Image provided by: University of Nebraska-Lincoln Libraries, Lincoln, NE
About The courier. (Lincoln, Neb.) 1894-1903 | View Entire Issue (July 27, 1901)
" iiiiiiiiumniuuiiuuD T4MSIMM
WNCOI.N TRANSFER CO I THE LINCOLN ACADEMY .
Office lOthandQ Sts. Phone 176.
An accredited School to the State Universities of
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5 AJLJRKD M. WILSON, Ito.- I. (Yale)
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All Grades of Coal.
A Fine Line of Car
riages and Buggies. .
I If You Want First-Class Service Call on Us.
Lawrence Fossler, Mr. and Mrs. Paul
F. Clark, Mr and MrB. Will Owen
Jones, Mr. and Mrs. W. E. Hardy, Mr.
T.C.Munger and Dr.Guernsey Jones left
Wednesday evening on a three weeks'
camping expedition in the Medicine
Bow mountains, Wyoming. At Lara
mie Professor W. C Knight joined the
Misses Mariel, Ellen and Frances
4 Gere left Wednesday evening on a trip
to Portland, Oregon, and Seattle, Wash.
ington, where they will remain through
Miss Annie Ha wee left on Wednes
day for South Bend, Indiana, where
she will visit relatives. She will also
visit the Pan-American exposition be
fore returning to Lincoln.
Mrs. M. E, Towne, Miss Towne, Mrs,
Castor, Mrs. Newbrandt, Miss Frank
and Miss Blish spent last week at the
Pan-American exposition. Mrs. Towne,
Miss Towne and Miss Hulhorst will
spend the rest of the summer at the
Thousand Islands in the St. Lawrence.
Mrs. A. Y. Whiting and Misses May
and Adelloyd Whiting left Tuesday for
Buffalo. They will also visit New York
and Boston, returning to Lincoln in
Gregory, The Coal Man, 11th & O.
Doctor E. J. Angle and Miss Clara
Angle are spending a week in Chicago.
v. Doctor and Mrs. Joseph Scroggs are
at Chautauqua. They also will visit
Beaver Falls, Penn.
Miss Claire Funke is entertaining
Mias Marian Connell of Omaha.
Mrs. R. II. Oakley and Miss Oakley
went to Chicago on Thursday, to re
main a week.
Professor and Mrs. Allen Fling are at
Lake Mincetonka. They will visit in
Lincoln en route to their home in Ne
The beet equipped and most popular
dining hall in the city is the Palace Din
ing hall, 1130 N street. Sunday dinners
a specialty. Beet attention paid to fam
ily board. Give it a trial.
Mr. and Mrs. John S. Reed are in Los
Angeles, California. They will return
to Lincoln the tirst week in August.
Miss Stella Kirker is visiting in Chi
. cago. She will alBO visit in Fayette,
Indiana, and Buffalo, N. Y.
Misses Maggie and Carrie Kindel
berger of Wheeling, West Virginia, are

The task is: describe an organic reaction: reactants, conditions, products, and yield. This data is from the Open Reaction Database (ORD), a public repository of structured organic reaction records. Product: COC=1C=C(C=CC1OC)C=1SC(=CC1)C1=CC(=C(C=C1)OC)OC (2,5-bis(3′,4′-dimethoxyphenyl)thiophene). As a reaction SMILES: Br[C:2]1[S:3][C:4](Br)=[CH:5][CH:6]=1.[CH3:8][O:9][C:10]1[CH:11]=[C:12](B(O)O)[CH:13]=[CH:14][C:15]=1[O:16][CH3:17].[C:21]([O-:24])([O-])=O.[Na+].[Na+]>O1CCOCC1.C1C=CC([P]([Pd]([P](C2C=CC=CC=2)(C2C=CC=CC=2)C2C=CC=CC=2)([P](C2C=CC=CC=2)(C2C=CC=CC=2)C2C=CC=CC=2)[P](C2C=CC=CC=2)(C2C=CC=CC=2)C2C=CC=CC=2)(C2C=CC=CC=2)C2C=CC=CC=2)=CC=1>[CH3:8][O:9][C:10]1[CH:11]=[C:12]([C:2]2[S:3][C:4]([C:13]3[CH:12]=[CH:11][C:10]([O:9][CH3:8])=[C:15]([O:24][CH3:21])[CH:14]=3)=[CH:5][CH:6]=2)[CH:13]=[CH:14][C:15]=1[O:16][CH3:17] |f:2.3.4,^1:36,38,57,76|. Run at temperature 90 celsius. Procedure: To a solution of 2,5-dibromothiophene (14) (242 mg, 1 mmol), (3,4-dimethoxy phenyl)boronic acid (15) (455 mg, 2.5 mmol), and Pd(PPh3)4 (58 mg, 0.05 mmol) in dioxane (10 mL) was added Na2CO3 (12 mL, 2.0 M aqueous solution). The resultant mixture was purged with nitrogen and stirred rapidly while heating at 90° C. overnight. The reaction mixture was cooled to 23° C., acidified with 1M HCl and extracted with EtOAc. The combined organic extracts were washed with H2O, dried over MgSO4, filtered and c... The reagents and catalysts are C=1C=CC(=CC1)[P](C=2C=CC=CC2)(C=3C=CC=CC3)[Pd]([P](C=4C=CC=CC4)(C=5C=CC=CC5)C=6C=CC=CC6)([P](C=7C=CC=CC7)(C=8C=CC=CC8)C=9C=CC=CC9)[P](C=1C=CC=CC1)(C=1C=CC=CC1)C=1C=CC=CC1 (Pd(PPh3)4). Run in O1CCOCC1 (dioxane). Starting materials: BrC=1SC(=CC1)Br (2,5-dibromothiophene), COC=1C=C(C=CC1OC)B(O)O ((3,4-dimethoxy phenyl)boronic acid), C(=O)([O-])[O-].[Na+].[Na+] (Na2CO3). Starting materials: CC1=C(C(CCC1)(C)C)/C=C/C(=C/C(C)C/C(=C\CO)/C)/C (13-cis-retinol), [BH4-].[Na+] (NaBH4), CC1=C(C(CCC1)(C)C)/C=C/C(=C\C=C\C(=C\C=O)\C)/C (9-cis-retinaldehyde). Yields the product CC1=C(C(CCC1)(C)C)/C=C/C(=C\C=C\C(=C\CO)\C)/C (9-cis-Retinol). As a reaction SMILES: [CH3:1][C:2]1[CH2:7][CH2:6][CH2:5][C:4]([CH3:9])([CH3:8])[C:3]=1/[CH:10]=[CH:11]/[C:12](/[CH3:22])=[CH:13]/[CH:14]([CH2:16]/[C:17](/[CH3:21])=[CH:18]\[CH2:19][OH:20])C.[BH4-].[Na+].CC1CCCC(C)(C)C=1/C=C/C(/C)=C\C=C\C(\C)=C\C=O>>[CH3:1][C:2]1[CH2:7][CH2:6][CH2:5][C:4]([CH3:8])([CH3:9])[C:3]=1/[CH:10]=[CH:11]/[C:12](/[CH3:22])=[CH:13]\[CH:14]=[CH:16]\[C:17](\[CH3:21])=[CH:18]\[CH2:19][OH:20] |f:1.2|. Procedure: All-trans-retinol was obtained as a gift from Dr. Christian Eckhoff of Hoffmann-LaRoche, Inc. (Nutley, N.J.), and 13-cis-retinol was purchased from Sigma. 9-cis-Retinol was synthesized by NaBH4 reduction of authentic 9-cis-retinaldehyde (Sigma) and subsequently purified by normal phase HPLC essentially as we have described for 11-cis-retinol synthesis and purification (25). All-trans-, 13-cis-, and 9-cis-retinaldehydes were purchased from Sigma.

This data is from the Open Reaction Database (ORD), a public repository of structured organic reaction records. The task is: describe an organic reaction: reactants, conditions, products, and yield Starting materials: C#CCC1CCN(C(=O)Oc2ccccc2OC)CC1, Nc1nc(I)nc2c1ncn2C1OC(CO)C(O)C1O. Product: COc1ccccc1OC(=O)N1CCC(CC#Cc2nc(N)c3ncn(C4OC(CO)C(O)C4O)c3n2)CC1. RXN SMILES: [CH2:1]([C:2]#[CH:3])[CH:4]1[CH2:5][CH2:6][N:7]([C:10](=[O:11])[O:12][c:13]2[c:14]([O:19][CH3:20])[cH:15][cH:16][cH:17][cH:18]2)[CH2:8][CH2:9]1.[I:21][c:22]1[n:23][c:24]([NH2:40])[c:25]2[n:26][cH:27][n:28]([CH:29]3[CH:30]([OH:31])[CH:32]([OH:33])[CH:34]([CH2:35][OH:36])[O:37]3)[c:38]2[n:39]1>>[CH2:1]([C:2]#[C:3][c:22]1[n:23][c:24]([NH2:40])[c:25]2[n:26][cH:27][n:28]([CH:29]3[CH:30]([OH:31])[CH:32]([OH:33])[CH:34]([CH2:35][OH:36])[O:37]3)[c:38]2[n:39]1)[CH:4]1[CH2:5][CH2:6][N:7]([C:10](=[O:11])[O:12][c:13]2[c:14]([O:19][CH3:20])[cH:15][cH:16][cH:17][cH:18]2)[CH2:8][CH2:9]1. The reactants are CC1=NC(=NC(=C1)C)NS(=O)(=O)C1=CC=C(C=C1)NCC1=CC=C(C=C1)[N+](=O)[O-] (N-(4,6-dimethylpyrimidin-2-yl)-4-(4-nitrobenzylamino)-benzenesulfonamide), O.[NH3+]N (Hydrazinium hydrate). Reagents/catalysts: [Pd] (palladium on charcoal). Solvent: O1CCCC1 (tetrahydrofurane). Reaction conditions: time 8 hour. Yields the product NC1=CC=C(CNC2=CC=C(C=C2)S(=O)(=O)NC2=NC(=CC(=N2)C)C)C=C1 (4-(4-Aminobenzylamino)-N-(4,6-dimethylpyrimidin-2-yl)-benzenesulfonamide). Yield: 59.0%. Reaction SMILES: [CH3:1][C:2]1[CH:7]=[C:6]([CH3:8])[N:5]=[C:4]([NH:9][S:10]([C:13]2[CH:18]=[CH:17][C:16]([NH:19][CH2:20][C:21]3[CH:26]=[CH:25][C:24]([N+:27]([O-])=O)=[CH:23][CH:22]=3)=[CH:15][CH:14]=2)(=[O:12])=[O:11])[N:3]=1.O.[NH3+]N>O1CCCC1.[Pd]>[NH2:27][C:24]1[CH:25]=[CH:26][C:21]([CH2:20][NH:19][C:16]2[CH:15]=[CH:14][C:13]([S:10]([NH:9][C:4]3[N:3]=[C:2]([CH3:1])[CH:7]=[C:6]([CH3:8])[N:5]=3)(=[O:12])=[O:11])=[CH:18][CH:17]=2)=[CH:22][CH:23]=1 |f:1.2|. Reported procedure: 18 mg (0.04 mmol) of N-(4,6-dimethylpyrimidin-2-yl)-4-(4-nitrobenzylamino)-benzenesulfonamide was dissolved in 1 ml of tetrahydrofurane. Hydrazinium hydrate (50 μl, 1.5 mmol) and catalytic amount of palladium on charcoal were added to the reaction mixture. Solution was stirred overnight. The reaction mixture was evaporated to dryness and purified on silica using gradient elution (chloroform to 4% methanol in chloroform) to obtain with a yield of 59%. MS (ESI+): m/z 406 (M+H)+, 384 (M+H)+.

guests at the home of their cousin, Mr.
Dr. and Mrs. S M. Sherman and Mr.
and Mrs. L. P. Sine left Saturday night
for Yellowstone park,
Miss Georgia Camp, who has been
the guest of Lincoln friends during the
past month, has returned to her home
Mr. and Mrs. E. W. Carter and family
will spend the remainder of July and
August in Colorado.
Mrs. Evangeline Winger has returned
from a month's visit in Chicago, High
land Park and eastern Indiana.
Say! Before buying a buggy see the
Humphrey Hardware Co.
Mrs. E. R. Wells and son Frederick
are visiting in Reading, Pa.
Mrs. F. D. Levering and Mr. Alex
Berger and two children will spend the
next six weeks at Grand Lake, Colo.
Mrs. T. J. Merryman is entertaining
her mother, Mrs. E. A. Winget of St
Mrs. Thomas Chapman of Cincinnati
is visiting Mrs D. G. Courtnay.
Mrs. W. M. Leonard entertained Mies
Mabel Miller of Canton, Illinois, this
Judge Frank R. Waters has returned
from Marietta, Ohio, where he was
called by the serious illness of his
Misses Florence and Margery Winger
are the guests of their sister, Mrs. True,
Captain C. E. Williams of the Lin
coln Gun club is enjoying the cooling
breezes at Home, Colorado.
Mrs. C. E. Yates and Mr. Willard
Yates spent Sunday in Plattsmouth.
Mrs. J. H. Auld is entertaining her
niece, Miss Gertrude Marshall of Knox
Doctor and Mrs. F. W. Tucker are
spending the week at Sylvan Lake.
Mrs. M.E. Van Brunt has returned
from Hot Springs, S. D.
Dr. Carr, surgeon. 141 South 12th.
Died, Monday evening, at the home
of her daughter, Mrs. Joseph Bolsbaw,
Mrs. Eleanor Cummings, aged eighty
two years. Funeral services were held
at her late home, 134 North Eighteenth
street;, on Wednesday morning.
One of the ablest and most honest
editors of the state, Mr. Ross Hammond
of the Fremont Tribune, thus expresses
his sound convictions regarding the
"The apologists for Joe Bartley, and
Mr. Bartley himBelf, say& he was mak
ing restitution of state money when he